Neighbour & Paramedics Save Father of 2 after 18 Minutes

Posted by cocreator on February 09, 2010
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Rob collapsed after going to bed early with flu-like symptoms at his home in Newport, Gwent.

Rob Waggett the Survivor

Rob Waggett the Survivor

Two hours later Dianna heard him struggling for breath through a baby monitor she keeps on the upstairs landing and by the time she reached him Rob was taking his last breaths.

Dianna, 29, said: “I said my goodbyes and told him I loved him and then watched as he died in my arms.”

She dialled 999 and was told how to try to resuscitate him as an ambulance was alerted.

Dianna also shouted to next-door neighbour Gary Thompson who helped her desperately perform CPR for four minutes until the paramedics arrived.

They then used a defibrillator to shock Rob’s heart six times without success.

As the minutes clicked by they tried one last time — and he suddenly started breathing again.

He was then rushed to hospital where he was put into a medically-induced coma.

Doctors warned her that even if he pulled through it was likely he had suffered serious brain damage.

She said: “I started grieving because I thought there was no hope, I didn’t know what I was going to tell our two young sons.”

Three days later Rob shocked doctors when he opened his eyes — but he failed to recognise Dianna who was keeping a bedside vigil because his brain had been starved of oxygen.

But amazingly the next day he woke up and asked nurses: “What’s my wife doing sleeping on the floor?”

He gradually began to piece together his long-term memories and three days later was well enough to see his children, three-year-old Mylo and Koby, one.

Dianna said she will always be grateful to neighbour Mr Thompson and paramedics Dan Faulker, Alan Hodge and Gary Evans.

“I am so grateful that the paramedics carried on working on him.

“They didn’t just save Rob’s life, they’ve saved mine and the children’s as well.”

Rob said: “It hasn’t sunk in yet what has happened. I’m so thankful to hospital staff and everyone who helped.”

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Wife, Firefighters & Paramedics Save Sleeping Husband

Posted by cocreator on December 16, 2008
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We will be reporting on lives saved around the world since our first documented life saved here in Singapore.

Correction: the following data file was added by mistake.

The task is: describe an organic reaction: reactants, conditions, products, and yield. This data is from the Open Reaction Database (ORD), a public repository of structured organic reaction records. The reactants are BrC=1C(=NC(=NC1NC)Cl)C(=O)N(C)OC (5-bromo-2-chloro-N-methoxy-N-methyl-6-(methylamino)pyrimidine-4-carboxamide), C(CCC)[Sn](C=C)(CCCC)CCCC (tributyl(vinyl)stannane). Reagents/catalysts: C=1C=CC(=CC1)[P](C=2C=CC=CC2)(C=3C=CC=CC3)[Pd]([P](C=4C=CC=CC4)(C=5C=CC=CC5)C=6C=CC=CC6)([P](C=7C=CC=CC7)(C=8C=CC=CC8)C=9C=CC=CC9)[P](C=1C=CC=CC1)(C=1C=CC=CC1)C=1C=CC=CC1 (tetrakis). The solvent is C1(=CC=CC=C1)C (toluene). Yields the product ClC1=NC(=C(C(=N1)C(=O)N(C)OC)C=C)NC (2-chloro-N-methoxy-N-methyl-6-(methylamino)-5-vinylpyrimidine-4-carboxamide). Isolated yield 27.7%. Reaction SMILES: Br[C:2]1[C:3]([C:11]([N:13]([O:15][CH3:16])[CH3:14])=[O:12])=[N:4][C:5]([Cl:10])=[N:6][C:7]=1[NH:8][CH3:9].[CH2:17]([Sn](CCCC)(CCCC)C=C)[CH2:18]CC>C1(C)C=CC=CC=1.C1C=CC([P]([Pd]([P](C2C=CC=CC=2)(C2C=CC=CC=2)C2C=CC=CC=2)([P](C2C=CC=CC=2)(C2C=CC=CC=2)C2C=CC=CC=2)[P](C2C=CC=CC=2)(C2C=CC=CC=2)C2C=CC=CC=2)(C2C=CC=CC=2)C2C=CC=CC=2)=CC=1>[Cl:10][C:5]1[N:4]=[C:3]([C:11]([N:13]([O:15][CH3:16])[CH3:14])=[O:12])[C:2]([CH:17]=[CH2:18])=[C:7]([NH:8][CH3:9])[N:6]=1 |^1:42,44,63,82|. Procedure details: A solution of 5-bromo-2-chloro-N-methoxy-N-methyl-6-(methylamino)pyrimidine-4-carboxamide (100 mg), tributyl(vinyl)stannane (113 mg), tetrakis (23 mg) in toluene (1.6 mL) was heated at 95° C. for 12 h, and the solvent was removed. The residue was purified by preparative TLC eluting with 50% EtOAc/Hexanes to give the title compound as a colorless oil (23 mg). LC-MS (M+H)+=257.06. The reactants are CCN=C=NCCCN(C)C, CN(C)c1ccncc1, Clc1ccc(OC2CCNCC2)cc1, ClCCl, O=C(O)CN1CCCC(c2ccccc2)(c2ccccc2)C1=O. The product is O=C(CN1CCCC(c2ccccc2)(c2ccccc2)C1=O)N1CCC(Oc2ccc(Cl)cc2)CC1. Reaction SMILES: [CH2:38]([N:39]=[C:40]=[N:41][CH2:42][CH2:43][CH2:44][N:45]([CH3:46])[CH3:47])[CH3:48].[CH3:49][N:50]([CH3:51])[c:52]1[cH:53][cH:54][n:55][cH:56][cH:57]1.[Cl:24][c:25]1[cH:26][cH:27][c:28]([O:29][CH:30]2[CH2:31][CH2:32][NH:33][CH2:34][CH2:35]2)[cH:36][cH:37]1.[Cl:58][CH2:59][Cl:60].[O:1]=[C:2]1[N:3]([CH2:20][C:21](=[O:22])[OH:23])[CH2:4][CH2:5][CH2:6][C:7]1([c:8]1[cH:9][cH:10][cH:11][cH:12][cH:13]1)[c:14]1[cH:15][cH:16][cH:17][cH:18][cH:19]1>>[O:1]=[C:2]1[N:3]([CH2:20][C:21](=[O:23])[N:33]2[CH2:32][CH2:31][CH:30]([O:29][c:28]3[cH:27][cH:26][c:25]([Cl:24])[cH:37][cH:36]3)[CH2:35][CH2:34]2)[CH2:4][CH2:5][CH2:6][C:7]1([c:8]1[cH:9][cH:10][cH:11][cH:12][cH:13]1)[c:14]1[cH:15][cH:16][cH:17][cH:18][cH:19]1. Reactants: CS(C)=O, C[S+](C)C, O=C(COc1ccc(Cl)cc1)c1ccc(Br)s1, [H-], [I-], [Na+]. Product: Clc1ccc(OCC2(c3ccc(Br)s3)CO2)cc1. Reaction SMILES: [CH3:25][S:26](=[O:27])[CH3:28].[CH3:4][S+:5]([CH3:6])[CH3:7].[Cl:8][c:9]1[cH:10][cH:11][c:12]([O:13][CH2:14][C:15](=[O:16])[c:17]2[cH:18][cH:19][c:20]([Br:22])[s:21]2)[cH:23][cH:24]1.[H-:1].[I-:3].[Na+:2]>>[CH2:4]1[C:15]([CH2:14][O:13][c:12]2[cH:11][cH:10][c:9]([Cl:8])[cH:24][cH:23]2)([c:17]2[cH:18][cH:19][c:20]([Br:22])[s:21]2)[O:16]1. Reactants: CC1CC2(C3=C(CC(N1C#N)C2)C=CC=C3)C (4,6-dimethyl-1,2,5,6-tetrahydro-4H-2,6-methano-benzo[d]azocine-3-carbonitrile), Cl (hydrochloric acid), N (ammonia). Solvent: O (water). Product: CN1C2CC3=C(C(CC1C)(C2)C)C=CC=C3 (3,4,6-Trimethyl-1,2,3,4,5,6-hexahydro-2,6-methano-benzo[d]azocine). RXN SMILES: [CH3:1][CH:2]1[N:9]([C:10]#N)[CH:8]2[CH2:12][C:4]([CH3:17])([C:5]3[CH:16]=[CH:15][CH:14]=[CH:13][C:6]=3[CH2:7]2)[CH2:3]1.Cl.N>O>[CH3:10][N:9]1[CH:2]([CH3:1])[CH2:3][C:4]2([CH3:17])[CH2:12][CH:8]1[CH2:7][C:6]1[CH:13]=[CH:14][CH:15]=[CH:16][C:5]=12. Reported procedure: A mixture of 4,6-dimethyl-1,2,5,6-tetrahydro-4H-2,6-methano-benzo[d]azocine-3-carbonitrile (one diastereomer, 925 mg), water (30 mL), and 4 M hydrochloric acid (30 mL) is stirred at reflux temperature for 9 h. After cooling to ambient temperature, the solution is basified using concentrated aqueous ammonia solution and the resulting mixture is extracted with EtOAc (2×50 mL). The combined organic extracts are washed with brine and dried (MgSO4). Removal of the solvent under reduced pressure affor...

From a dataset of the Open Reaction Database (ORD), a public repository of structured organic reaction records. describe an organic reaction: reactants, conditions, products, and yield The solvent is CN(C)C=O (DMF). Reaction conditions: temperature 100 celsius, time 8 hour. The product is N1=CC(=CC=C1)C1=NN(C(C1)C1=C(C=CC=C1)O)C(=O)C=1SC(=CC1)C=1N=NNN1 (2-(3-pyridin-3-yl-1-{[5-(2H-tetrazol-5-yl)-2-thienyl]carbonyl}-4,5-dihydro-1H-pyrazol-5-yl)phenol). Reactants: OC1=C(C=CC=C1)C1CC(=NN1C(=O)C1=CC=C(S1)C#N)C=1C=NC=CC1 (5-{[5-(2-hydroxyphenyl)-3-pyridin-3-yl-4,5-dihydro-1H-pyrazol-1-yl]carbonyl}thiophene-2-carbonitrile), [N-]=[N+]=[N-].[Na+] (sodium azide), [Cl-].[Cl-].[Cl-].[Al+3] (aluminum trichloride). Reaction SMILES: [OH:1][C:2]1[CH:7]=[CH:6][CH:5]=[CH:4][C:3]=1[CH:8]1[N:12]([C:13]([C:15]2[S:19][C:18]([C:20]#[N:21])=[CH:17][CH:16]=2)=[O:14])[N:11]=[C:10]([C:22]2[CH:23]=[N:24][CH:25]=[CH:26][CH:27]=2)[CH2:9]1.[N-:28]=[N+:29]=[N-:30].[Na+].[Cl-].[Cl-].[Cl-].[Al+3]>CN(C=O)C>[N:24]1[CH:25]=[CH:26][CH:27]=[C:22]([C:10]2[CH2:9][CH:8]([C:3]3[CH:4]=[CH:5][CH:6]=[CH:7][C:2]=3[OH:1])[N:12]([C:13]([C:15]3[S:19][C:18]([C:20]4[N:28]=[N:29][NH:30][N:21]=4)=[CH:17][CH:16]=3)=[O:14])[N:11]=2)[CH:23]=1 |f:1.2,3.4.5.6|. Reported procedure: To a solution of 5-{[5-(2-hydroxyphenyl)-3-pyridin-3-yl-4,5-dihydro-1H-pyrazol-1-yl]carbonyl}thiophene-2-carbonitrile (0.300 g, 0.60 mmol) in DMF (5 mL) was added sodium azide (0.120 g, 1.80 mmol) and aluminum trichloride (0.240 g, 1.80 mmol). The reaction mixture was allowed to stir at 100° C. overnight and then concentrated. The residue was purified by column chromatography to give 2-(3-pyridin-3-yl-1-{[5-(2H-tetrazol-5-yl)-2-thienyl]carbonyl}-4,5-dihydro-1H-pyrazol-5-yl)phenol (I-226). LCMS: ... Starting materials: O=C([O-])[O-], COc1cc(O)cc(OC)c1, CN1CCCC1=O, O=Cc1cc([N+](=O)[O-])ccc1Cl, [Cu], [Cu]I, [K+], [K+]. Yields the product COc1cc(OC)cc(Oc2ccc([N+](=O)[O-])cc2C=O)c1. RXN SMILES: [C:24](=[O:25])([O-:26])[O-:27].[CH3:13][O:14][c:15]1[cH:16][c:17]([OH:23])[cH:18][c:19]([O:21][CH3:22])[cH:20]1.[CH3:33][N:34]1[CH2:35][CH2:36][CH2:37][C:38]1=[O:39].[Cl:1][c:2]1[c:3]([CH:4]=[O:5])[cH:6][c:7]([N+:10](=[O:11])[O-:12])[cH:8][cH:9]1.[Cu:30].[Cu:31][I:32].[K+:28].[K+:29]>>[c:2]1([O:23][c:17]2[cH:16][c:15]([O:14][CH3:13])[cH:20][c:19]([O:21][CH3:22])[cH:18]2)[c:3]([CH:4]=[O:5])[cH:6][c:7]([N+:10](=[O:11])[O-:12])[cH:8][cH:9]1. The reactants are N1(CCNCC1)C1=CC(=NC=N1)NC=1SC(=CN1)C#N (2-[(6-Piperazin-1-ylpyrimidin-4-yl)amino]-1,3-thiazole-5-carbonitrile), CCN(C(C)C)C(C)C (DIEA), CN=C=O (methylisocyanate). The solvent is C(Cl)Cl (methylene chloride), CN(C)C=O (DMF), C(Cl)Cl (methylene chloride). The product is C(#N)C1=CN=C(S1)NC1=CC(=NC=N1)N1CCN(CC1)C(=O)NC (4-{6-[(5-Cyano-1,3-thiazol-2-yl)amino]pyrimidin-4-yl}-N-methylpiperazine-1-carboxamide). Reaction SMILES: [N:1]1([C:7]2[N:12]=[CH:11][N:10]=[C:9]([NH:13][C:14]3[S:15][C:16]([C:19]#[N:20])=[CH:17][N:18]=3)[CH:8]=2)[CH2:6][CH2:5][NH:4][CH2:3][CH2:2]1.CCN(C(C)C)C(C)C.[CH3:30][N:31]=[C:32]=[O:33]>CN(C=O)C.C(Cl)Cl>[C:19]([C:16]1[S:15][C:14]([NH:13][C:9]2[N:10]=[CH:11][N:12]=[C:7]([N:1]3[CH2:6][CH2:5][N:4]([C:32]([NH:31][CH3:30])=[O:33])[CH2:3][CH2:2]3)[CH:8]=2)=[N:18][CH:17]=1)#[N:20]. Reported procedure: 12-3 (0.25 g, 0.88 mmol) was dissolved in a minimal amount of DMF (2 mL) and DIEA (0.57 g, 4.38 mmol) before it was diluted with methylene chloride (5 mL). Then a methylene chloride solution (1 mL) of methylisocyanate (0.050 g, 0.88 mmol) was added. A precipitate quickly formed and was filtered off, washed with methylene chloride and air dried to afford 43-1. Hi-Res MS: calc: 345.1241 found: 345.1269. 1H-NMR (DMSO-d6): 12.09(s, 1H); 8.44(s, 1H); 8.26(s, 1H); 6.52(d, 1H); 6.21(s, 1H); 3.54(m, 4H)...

Michelle MacIntosh, left, and John Dunn meet with emergency medical dispatcher April Campbell.

Michelle MacIntosh, left, and John Dunn meet with emergency medical dispatcher April Campbell

For all intents and purposes, he died that night. Right there in his bed, sleeping. He is 45 and a father. Healthy. Fit. A runner, volunteer firefighter, hockey player and a guy whose greatest decadence is cream with his coffee.

Dave’s story Around 3:15 a. m., the peace of the night is shattered by a noise so loud, so strange it wakes up Michelle.

It’s John. Is he snoring? No. He’s on his back, rocking. His arms and legs pull in and out in a fetal position. Is he having a nightmare?

She pushes herself up to her knees and shakes his shoulders. “John,” she shouts. Before she can shake him again, his body goes limp and he collapses into the bed.

“I could feel him leaving,” she says. “I could feel him die.”

She grabs him again and shakes his shoulders. Harder. She prays that he wakes up, but there is no response. Then, with all the strength she can muster, she hits him square in the chest with the base of her hand. He takes in a long, funny breath.

He had no pulse. He was not breathing.

Thing is, his partner in life couldn’t just let him go without a fight. They’ve been together for just three years, yet feel like high school sweethearts. Between them, they have three children. Three very important reasons for living.

So, 39-year-old Michelle MacIntosh fought back.

Michelle MacIntosh, 39, is a counsellor and life coach who in the early morning hours of Nov. 1 became the lifeline for her partner, 45- year-old John Dunn.

She called 911. On the other end of the line was a woman whose voice she will never forget.

“What’s your name,” asks the woman.

“April,” answers the voice on the other end of the phone.

“I’m Michelle,” the woman says. “You need to help me save his life.”

April Campbell is an emergency medical dispatcher with Niagara EMS. April taught Michelle how to do CPR (cardio pulmonary resuscitation). She was the calm in a chaotic night.

The cordless phone is wedged between Michelle’s ear and shoulder. She is kneeling on the bed beside John. Pushing on his chest. Counting each compression out loud.

Michelle is a manual life support machine. John’s first life support.

Michelle can hear the rumble of the fire truck outside her home. She runs to unlock her door. At her doorstep are four firefighters from Station 3, Captain Ron Baerg and firefighters Dave Merry, Eric Farlow and Kevin Beamer.

Eric begins CPR. Compressions. Dave gets the defibrillator ready. Puts the pads on John’s chest. Kevin gets the BVM, a bag valve mask, in place.

Paramedics Trevor, Adam and Evan arrive. John’s heart is in ventricular fibrillation, shaking like a bowl of Jello.

John is defibrillated once. One shock. His quivering, chaotic heart returns to a normal rhythm.

He starts to chew and spit up the airway firefighters had put in. He breathes on his own. He has a pulse.

Sunday morning. John is conscious. Doctors pull the breathing tube out of his mouth. Michelle watches with John’s 14-year-old son, Kurt.

It has made them stronger. Closer. “I look at Michelle and I feel like I’ve known her forever,” says John.

“I feel like she was my high school sweetheart.”

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